By: Justin Russell | September 21, 2016
At this time of year, those of you who garden in southern Australia and Tasmania are probably more than happy to see some sunny weather, which will help the soil dry out enough for planting to begin.
In central Australia it’s starting to get blisteringly hot. In the tropics, it’s always hot.
Wherever you live, it’s time to seize the day. Don’t hold off. Get some plants in the ground, be nimble in your approach to the weather and adapt as necessary.
In cold temperate climates and the frostiest parts of the warm temperate, arid and semi-arid zones, October is a major planting month. Bear in mind, however, that should wait until your final frost date has passed and then go for broke! Plant potatoes, tomatoes, bush and climbing beans, zucchinis, capsicum, chillies, basil, eggplants, cucumbers, pumpkins, melons, and corn. If your soil remains cool, start the seeds in a warm greenhouse or use a heat pad to provide bottom warmth.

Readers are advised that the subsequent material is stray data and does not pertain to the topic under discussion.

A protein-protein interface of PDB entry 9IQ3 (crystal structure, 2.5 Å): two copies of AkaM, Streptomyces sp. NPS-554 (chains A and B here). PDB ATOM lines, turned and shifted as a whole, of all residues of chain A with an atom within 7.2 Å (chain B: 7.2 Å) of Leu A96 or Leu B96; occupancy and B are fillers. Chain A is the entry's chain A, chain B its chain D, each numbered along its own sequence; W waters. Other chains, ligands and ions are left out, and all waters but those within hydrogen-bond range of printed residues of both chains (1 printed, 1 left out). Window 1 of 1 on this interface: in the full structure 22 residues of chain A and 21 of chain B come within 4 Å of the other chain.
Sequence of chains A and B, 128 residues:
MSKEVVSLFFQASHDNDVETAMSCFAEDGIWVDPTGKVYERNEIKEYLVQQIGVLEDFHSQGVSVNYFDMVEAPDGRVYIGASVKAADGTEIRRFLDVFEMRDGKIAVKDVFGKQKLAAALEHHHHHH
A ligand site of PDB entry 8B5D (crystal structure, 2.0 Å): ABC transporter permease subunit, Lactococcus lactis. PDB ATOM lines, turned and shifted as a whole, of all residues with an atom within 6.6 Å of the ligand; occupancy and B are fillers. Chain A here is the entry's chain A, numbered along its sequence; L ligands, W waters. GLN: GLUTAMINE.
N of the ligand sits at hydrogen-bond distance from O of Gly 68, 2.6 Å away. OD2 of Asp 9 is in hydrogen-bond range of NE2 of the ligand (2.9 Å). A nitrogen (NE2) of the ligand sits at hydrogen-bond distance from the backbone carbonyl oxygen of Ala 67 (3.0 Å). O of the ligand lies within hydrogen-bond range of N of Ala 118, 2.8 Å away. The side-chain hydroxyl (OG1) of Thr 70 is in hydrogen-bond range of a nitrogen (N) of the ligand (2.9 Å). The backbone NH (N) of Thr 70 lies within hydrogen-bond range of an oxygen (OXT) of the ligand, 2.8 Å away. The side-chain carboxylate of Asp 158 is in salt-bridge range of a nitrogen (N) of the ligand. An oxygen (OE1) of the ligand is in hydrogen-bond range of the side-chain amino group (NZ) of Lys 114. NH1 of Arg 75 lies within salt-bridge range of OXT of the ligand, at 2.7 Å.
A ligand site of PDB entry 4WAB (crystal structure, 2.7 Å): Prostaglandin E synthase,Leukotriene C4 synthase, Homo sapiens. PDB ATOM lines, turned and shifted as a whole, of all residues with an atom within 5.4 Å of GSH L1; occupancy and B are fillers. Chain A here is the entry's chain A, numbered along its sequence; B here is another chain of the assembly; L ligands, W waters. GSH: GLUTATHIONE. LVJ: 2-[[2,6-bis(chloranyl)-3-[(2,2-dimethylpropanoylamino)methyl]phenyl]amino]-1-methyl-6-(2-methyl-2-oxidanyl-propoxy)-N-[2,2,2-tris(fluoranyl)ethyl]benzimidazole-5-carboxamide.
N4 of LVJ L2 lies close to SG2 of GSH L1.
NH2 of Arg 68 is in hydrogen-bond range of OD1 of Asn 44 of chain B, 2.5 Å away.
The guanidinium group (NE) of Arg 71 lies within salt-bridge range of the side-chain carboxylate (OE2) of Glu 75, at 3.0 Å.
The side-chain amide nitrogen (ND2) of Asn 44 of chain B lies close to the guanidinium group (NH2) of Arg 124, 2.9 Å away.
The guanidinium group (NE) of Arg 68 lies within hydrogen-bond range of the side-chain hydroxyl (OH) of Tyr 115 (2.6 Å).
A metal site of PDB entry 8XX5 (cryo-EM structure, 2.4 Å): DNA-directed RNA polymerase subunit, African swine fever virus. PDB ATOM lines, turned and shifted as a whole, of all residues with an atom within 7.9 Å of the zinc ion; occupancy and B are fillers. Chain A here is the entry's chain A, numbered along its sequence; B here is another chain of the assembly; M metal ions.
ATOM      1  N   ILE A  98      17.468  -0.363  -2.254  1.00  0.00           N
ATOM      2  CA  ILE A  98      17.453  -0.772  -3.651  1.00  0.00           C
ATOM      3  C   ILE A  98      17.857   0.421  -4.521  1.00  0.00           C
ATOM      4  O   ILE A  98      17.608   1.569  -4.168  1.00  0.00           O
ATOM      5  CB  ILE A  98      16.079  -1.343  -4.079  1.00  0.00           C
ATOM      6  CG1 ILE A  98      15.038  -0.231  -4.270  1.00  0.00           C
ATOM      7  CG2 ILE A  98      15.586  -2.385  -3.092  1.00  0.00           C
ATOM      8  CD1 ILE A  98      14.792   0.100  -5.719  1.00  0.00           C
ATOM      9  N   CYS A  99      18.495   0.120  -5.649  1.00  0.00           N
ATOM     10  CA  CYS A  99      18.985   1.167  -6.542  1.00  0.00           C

You can also sow “shoulder season” crops – those that produce a quick return between seasons. Try lettuce, radish, turnip, Asian greens, mustard, chicory, endive, rocket, silverbeet and chard. Grow them fast in rich soil with plenty of water. Don’t forget that there’s still time to plant slightly slower growers such as bush peas, carrots, beetroot, leeks, spring onions, broccoli and cabbage.
In the subtropics and tropics try capsicum and chillies, peanuts, corn, okra, cardamom, melons, eggplant, summer squash, Madagascar beans, Malabar spinach, kangkong and starch staples such as yams, arrowroot, cassava, taro and sweet potato.
As for fruit, plant citrus, mango, avocado, tamarillo and pawpaw trees now in warmer areas, ensuring you prepare the soil with plenty of rotted manure and compost. In all but the coldest and hottest climates you can get in mulberries, figs, persimmons, feijoas, and pomegranates. Try berries, stonefruit, grapes, nut trees and pome fruit in cooler areas.